Ponds, Waterfalls, and Bridges

"Shinshen" or "Eishu" Island, Jyoei- ji
The pond, or the ike, is a fundamental element in Japanese gardens. As a body of water, it represents the sea, lake, pond or river in nature. This is why they are not geometrical in appearance; in order to preserve the natural shapes, man- made ponds are asymmetrical. The bank of the pond is usually bordered by stones, as you can see in the image above. 
The passage of the water from the waterfall or stream to the pond symbolizes human existence: birth, growth and death. The sound and the appearance of the water change throughout this course from being a boisterous rushing of waves to a serene silence.  
Murin- an Garden, Kyoto
The bridge is both a functional and ornamental addition to the garden. In the picture to the right, the wooden bridge is left unpainted, as is common, and crosses over a stream.
Bridges that cross over sand are not functional. It is exclusively an ornamental device used to promote spiritual and intellectual meditation. As in the stone bridge to the right, the absence of a handrail underscores both the ornamental quality and the spiritual: there is no division between the visitor and his surroundings.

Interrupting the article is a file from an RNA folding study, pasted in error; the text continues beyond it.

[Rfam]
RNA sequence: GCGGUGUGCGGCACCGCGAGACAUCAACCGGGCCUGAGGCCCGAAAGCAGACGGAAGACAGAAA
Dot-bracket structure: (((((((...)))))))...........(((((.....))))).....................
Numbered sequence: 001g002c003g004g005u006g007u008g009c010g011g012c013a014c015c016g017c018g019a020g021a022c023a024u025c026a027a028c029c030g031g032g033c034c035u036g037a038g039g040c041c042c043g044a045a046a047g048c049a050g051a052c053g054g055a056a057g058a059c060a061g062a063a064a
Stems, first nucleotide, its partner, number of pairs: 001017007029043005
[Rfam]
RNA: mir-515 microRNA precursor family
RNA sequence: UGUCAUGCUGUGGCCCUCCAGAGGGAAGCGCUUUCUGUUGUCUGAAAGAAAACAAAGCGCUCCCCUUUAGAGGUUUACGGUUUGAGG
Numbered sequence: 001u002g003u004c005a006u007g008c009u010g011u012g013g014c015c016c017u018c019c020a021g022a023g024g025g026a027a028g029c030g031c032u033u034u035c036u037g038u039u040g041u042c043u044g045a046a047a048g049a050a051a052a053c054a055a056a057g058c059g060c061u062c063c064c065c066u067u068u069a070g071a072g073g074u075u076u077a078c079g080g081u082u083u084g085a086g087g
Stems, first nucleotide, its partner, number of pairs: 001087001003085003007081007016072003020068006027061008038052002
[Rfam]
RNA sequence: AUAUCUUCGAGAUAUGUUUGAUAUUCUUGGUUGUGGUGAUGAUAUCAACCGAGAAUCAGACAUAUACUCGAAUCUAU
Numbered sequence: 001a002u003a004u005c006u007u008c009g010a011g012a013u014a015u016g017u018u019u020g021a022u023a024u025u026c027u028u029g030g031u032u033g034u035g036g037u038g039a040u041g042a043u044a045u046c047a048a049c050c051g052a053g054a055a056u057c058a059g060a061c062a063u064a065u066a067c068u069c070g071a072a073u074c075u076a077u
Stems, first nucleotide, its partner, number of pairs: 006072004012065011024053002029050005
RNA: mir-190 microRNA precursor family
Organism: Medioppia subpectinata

The stone bridge is usually elevated on either ends by a pair of stones, or hashibasami- no- ishi. These are erected in order to emphasis the strength of the monolithic stones.

North- East Stone Garden of Daisen- in Monastery, Daitoku- ji

As you can see, bridges come in various forms and styles. The materials used vary from worked and unworked stones to different types of wood. In addition, when gardens have multiple bridges, repetition is avoided in order to produce variety in aesthetic experience. 
Shomyo- ji, Kanagawa

C O N T E N T S:
Ponds, Waterfalls, Wells, Bridges
Stepping Stones, Garden Paths
Stone Water Basins, Stone Lanterns
Garden Plants and Trees
Fences and Walls

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